Expression “hybrid war” was first fashioned by Frank Hoffman in 2007. It took on wider significance after Russia’s annexation of Crimea in 2014. However, it is currently suffering from overexploitation.
All is not war
For starters, it’s not all war, or Hybrid War for that matter, despite the fact that we live in a hybrid age.
Consider what is happening on the border between Belarus and Poland. Immigrants and refugees were brought to the border region of Iraq and elsewhere by Lukashenko.
This act can be described as a “weapon of mass immigration”, as Mark Leonard did in his book “The Age of Unpeace”. Recourse to this tool as a means of foreign policy is a âgray areaâ of power politics. But this is not a war, not even a hybrid war.
This is true, even if Russia looms in the background. It is a nation that is very skilled in the field between war and peace.
Poutine, the intelligent splittist
In this case, it is reminiscent of the fallout from a war led by the West which was by no means hybrid, the invasion of Iraq in 2003.
Admittedly, Vladimir Poutine, with his âsplittistâ mentality always so fruitful, realizes that the manipulation of irregular immigration flows will necessarily further radicalize the extreme right in Europe on this issue (see what is happening in France).
A tactical application of the strategy of chaos
Certainly, Russia has a concept of “hybrid war”. According to Mathieu BoulÃ¨gue and Alina Polyakova, it is a âtactical application of the strategy of chaos.
It is a full spectrum war which deploys a mixture of conventional and unconventional means aimed at affecting on the ground changes of target while seeking to avoid a direct military confrontation with the Western states â.
However, let’s not jump to conclusions that this is an exclusive prerogative of Russia.
The failed US Vietnam War, with its counterinsurgency (also deployed in other conflicts later), also met many criteria for being hybrid from the American perspective.
A recent Rand report prefers to speak of “irregular threats” emanating from Russia.
This is not entirely new, apart from cyber attacks (which are new, and are also instigated by private actors seeking profit, for example with ransomware, involving the hijacking of data and systems).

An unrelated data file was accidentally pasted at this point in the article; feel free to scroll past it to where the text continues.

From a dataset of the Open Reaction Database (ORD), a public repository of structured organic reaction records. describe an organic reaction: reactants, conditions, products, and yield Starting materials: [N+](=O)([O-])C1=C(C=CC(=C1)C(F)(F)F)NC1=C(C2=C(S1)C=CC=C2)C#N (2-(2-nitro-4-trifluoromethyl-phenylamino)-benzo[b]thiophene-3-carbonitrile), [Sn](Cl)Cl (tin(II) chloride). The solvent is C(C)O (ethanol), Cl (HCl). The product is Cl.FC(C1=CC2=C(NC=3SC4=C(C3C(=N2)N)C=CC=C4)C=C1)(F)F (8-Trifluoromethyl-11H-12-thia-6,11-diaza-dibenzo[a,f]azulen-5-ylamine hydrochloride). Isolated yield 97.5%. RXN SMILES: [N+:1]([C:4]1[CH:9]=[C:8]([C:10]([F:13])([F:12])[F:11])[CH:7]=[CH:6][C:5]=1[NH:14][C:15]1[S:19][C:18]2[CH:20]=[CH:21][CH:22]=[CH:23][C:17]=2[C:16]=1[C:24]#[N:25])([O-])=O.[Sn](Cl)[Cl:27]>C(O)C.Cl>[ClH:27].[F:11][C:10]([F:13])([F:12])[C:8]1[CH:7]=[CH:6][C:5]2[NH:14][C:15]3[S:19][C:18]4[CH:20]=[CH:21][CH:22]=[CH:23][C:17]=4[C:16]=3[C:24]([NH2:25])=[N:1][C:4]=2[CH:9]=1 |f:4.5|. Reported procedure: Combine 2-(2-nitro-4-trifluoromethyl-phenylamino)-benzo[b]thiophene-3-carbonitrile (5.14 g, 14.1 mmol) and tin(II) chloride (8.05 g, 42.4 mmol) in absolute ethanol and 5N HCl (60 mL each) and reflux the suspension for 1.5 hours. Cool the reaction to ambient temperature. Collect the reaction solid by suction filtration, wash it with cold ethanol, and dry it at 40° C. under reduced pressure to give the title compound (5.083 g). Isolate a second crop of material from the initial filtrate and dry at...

These “threats” include disinformation in various fields, the promotion of political subversion and the use of violence or the indirect threat of violence to undermine the political order and influence vulnerable governments, as well as irregular soldiers, although these have always existed.
No mercy, mercenaries for profit
Russian mercenaries are found all over the world. Russian soldiers (without official uniforms) in Crimea and Donbass were not new either. The real innovation was their readiness.
These are instruments that have almost always been used. Examples include the manipulation of newspapers perpetrated by publisher William Randolph Hearst during the Spanish-American War of 1898, and the so-called “fifth columns” that accompany various conflicts.
Propaganda is peddled not only by governments but also by private actors, often for private gain.
Today there are instruments with a greater range. If war is the continuation of politics by other means, as Clausewitz said, those means have been transformed.
Numerical order imposes other forms of logic, or grammars, to use the preferred term of the Prussian military thinker. There is at the same time a lot of novelty, but also a lot of old and perennial.
Russia failed to meet many of its goals
While there are many studies on disinformation and the many campaigns carried out by various parties (led by Russia), few measure their real impact.
The reality is that Russia has failed to meet many of the goals of its disinformation campaigns. He failed to translate these measures into strategic achievements (with the great exception of Crimea, for which he paid the price of sanctions).
Putin as an influencer (desperate)
Putin, more than the winner, has often sought to exert a permanent influence. But contrary to the wishes and goals of Putin’s Russia, as the Rand report and various surveys suggest, public confidence in NATO (unlike the EU and the United States) in many Western countries has grown. has been improved since 2010.
Moreover, it stands to reason that Putin’s actions had the opposite effect of what he wanted. Western countries have maintained a reasonably united front against Russia, as demonstrated by sanctions and military deployments by NATO countries (including Spain).
The West consolidates its position
There is also more unity than on the issue of Beijing, which is not seen as a military threat in Europe but as a rival in economic, technological and connectivity terms (in its various dimensions), rather than in traditional geopolitics.
China is necessary for us in several ways. Europe is not seeking a radical decoupling of this country civilization (and neither is the American economy, for that matter).
It is also interesting to note that instead of embracing the concept of “hybrid” warfare, Chinese experts have for years referred to “non-military war”.
As the political use and manipulation of migrants and refugees underlines, there is a certain mixture – a hybridization, if you will – of political, economic, social and, in some cases, military methods.
The concept not of war but of security acquired new dimensions and complexity, when the boundaries between the civilian and the military blurred, sometimes overlapping.
âWe live in a world where anything can be a weapon,â says Josep Borrell, EU High Representative for Foreign Affairs and Security Policy. It could be a knife to carry out acts of terrorism in urban areas.
The challenge for Western democracies is that irregular threats often require preventive and defensive measures which are themselves irregular, although subject to national, European and international law.